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Jasmine Spencer is a Kernersville native and is happy to be in the Piedmont.
Before Fox8, Jasmine was a reporter and fill-in weekend morning anchor at WCTI 12 in the Greenville, North Carolina bureau. During her Hurricane Irene coverage in Washington N.C., Jasmine was featured on Direct TV and CNN.

Jasmine is a proud Elon University Alum where she graduated with a Bachelor of Arts degree in Broadcast Journalism. Go Phoenix! Some of her fondest memories at Elon were studying abroad in South Africa and going to the 2011 College Television Awards in Hollywood. Along with her Phoenix 14 News team, she accepted the 1st place award for "Best Newscast" from the Academy of Television Arts & Sciences Foundation.

Jasmine loves to travel, spend time with family and teach Zumba.

If you see something, say something. She'd love to hear from you! jspencer@wghp.com.

Recent Articles
  • Winston-Salem businesses react to large fight downtown involving teenagers

    WINSTON-SALEM, N.C. — Downtown Winston-Salem business owners and employees said they were not surprised by the fight Friday night downtown involving nearly 300 teenagers. Jayne Johnston, owner of Washing Perk & Provisions Co., said police handled the situation well, but there should be discussion amongst business owners and police about what they can do be prepared and protect their customers. Casey Hogge with Downtown Brody’s said this is not the first time and police should have been more prepared for […]

  • Piedmont Iraqi veterans react to conflict

    GREENSBORO, N.C. — U.S. Marine Corps veterans believe it would be a mistake to not send troops to Iraq. Marine veteran Patrick LeBlanc served in 2004 in Ramadi, Iraq. LeBlanc said that within eight months, 34 men died during combat. “I feel like something should be done to kind of justify why we were over there in the first place,” LeBlanc said. Marine veteran Will Napper agrees. “If we don’t go back if we don’t help them, then yes more […]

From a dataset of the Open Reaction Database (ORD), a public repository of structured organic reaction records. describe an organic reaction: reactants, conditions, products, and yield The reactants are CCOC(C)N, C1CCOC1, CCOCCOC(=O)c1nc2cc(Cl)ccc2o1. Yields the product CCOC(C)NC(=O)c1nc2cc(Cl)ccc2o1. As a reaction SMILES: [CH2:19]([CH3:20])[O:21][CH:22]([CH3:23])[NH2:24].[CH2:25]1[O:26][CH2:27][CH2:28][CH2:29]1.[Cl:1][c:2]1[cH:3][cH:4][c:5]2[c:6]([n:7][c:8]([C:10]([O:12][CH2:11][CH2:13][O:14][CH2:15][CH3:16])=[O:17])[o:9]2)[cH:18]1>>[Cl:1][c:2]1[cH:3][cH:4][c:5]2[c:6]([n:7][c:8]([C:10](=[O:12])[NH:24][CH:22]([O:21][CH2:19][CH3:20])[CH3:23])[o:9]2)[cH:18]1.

• Burlington city leaders to discuss bus transit system

    BURLINGTON, N.C. — Burlington City Council will hold a public hearing on Tuesday on the possibility of developing a bus transit system. Director of Development and Technical Services Nolan Kirkman said that council has been discussing a transit system since the mid-2000s. Kirkman is one of the team members that have worked with the Transit and Planning team to research the cost and route options for the city. If council approves the idea of a transit system the bus routes […]

  • High Point teen goes from homeless to high school graduate

    GUILFORD COUNTY, N.C. — High Point teen Desmoné Kearse will graduate from T. Wingate Andrews High School despite the challenge of being homeless most of her senior year. For about nine months, Kearse and her family of four spent their nights in eleven different homes; even spending some nights at the Open Door Ministries Homeless Shelter. Kearse said that she thought about quitting when the studying, and caretaking for her younger siblings while her mom was at work, became overwhelming. […]

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    Changes made to summer feeding programs because of growing need

    Summer feeding programs across the Piedmont Triad will begin in the next couple weeks as a part of the National School Lunch and Breakfast Program. Many counties have added more feeding sites at school cafeterias to make up for the growing need. Winston-Salem/Forsyth County Schools and Chartwells are offering the summer feeding program at the following schools Monday through Thursday for children 18 and under from June 23 to August 14: Ashley Elementary, Cook Elementary, Diggs-Latham Elementary, Easton Elementary, Forest […]

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    Possible budget cuts for nonprofits in Greensboro